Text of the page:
It’s become almost a guilty pleasure of mine, trawling through the ads on facebook trying to spot the irresistible clickbait formulas…
Why? Because they’re so effective! And because anyone with any interest in marketing will be able to learn something from them.
If you want to increase your sales, the obvious answer is to tell more people about your product or service. Right?
Well actually, logically, that’s the last thing you should do.
As business owners, it’s almost instinctive: more sales has to come from more prospects, they come from more leads and they come from more inquiries. So that’s where I need to start.
Strategic marketing planning takes time.
And, if like me, you’re running a business, time is probably in short supply...
It’s easy to think that it’s better to just get on and do some marketing, even if it’s not as effective as it could be, and work on improving it incrementally using an agile or ‘test and learn’ methodology. Taking time out of your business to plan can feel excruciatingly wasteful. After all, once you’ve spent all that time planning, you’ve then got a long list of marketing activities to do and even less time to do them than you had before.
So can’t all this planning be skipped? Can’t I just work out my marketing strategy as I go along?
Well… let’s explore that with an analogy.
Without buy-in from everyone involved in executing your marketing plan, you'll never be fully successful in implementing it. And I don’t just mean your marketing team here either.
Marketing should never operate in a silo. Their activities impact sales, customer service, product development, product/service delivery and operations and more. Your marketing strategy needs to fit within the context of your business growth strategy and work in collaboration with each departmental strategy.
But how do you get buy-in from all these different people? Especially when you have people who are not at all familiar with how marketing actually works.
Here are my top 5 tips…
Can you have a strategic not-for-profit?
I’ve recently been working with a couple of not-for-profit’s that have been looking to increase the uptake of their services. Since the business isn’t actually “selling” anything, we’ve been looking at how the buyer journey can be applied to help them achieve their marketing objectives.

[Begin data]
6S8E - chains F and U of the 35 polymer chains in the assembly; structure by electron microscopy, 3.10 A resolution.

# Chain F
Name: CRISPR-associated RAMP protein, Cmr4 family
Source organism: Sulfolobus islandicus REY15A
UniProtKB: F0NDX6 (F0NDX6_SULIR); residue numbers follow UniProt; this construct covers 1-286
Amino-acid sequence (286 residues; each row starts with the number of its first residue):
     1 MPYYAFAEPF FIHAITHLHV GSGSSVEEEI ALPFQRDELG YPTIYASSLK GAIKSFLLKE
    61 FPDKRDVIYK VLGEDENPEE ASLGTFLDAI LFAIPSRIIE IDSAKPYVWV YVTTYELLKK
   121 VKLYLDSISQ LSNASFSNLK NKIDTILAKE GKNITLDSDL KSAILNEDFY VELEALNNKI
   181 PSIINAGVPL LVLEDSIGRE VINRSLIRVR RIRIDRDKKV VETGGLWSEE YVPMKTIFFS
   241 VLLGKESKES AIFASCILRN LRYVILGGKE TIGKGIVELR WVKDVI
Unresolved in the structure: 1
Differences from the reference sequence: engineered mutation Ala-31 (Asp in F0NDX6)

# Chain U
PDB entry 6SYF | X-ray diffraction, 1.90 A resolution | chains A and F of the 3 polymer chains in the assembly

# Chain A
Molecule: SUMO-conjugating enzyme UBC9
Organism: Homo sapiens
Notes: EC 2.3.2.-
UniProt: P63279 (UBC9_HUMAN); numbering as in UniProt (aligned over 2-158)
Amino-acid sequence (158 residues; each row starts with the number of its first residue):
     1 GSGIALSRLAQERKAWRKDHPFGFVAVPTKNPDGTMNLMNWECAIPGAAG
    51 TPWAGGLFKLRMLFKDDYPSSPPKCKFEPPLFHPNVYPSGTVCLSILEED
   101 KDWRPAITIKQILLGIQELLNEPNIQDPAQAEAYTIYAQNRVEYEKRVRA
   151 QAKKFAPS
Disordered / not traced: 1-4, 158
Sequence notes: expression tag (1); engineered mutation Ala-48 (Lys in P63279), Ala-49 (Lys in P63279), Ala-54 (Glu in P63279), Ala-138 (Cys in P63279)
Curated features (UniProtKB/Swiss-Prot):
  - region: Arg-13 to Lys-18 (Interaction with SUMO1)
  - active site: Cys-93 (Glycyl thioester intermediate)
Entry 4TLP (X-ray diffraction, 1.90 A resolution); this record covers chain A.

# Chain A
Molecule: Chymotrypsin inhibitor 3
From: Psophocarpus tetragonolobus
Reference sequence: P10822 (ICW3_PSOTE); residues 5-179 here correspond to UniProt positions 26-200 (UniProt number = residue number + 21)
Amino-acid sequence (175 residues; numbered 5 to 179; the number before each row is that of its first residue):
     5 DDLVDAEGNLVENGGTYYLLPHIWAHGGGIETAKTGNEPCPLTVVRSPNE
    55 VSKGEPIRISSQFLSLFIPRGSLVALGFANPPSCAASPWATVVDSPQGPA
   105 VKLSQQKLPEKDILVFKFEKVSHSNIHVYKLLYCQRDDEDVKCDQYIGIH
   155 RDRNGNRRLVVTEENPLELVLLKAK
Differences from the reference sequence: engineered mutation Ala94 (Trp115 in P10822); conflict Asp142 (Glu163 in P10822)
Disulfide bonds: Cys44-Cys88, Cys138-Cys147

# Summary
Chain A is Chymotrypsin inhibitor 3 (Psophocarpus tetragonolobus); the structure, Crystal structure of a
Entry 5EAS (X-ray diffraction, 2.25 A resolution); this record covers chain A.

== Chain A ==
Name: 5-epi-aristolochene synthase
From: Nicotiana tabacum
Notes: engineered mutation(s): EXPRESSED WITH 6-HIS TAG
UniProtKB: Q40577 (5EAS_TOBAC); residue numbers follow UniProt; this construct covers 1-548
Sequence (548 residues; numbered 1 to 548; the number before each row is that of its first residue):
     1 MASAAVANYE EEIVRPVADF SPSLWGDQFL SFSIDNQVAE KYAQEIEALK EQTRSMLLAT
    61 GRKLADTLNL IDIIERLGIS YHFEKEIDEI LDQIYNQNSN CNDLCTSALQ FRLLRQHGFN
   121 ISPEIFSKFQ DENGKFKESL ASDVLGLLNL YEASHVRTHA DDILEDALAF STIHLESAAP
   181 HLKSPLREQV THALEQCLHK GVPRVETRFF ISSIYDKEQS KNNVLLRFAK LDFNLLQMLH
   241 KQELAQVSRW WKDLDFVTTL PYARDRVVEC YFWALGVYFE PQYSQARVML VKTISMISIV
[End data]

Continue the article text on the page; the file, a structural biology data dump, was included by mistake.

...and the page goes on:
So, can the buyer journey model be applied when your customers aren’t technically buying from you?
Does anyone else have that drawer in their kitchen which is crammed with menus from all your favourite takeaways?
Have you ever thought about how you could use this marketing technique in your business for all those customers who have ‘filed you for later’?
Now, I'm not suggesting you go and print thousands of leaflets about your products or services and post them through every door in the country. First, that would be extremely expensive and, second, it just wouldn't work for most businesses.
What I'm talking about here is something which you can give to those potential clients who aren't really “hungry” for what you offer now, but might be in the future.
Your headlines are the first part of your marketing that your customers will read so they need to make them want to read on. How? By waking up their chimp and prompting them to take action.
But what do I mean by ‘waking up their chimp’?
In The Chimp Paradox, Professor Steve Peters talks about what he calls the ‘chimp brain’. This is the primitive part of the brain which is solely geared towards keeping us alive. It’s constantly on the lookout for danger, and, as soon as it wakes up and realises that there's danger present, it takes action to protect us.
As a business owner, do you find yourself walking a tightrope between offering what you think your customers can afford and what you know your product or service is worth to them?
If any of the following are true about your business, it might be time to considering raising your prices:
In all of the above cases, your customers are telling you that your products or services are really good value for money. So what's stopping you from raising your prices?
If your product or service is a fairly considered purchase then don’t expect to put one piece of marketing in front of your customers (such as an advert, email, brochure or exhibition stand) and immediately close the sale. This is the dating equivalent of proposing marriage on a first date – oh dear no.
Many people mistakenly think that the purpose of marketing is to speed people up in their buying decision. But it isn’t.
The role of marketing is to make it really easy for people to buy from you when they are ready to. If they don't feel rushed into it, customers will be much happier with their buying decision and will be more likely to stay loyal. And we all know that loyal customers are the most profitable kind.
If your customers are going to need to think carefully before they buy from you then you need to let them. Your marketing needs to facilitate that slow, careful consideration to help them buy comfortably in their own time.
To do this, you need to think through the whole buying process from your customer’s point of view.
Content marketing is all about selling your value NOT your products or services. It’s about creating and sharing relevant content that supports your ideal customers through their decision-making process.
In B2B businesses, this can sometimes be tricky as you may have quite a long buyer journey. A B2B buyer journey often involves more than one person in the decision-making process and the implications for your buyer if they make the wrong decision could be big. Depending on the purchase, a B2B buyer may be concerned the wrong choice could affect their relationship with their boss, their promotion prospects or even put their job at risk.
If you’re finding your B2B marketing isn’t as effective as it could be, check you aren’t making any of these 4 mistakes…
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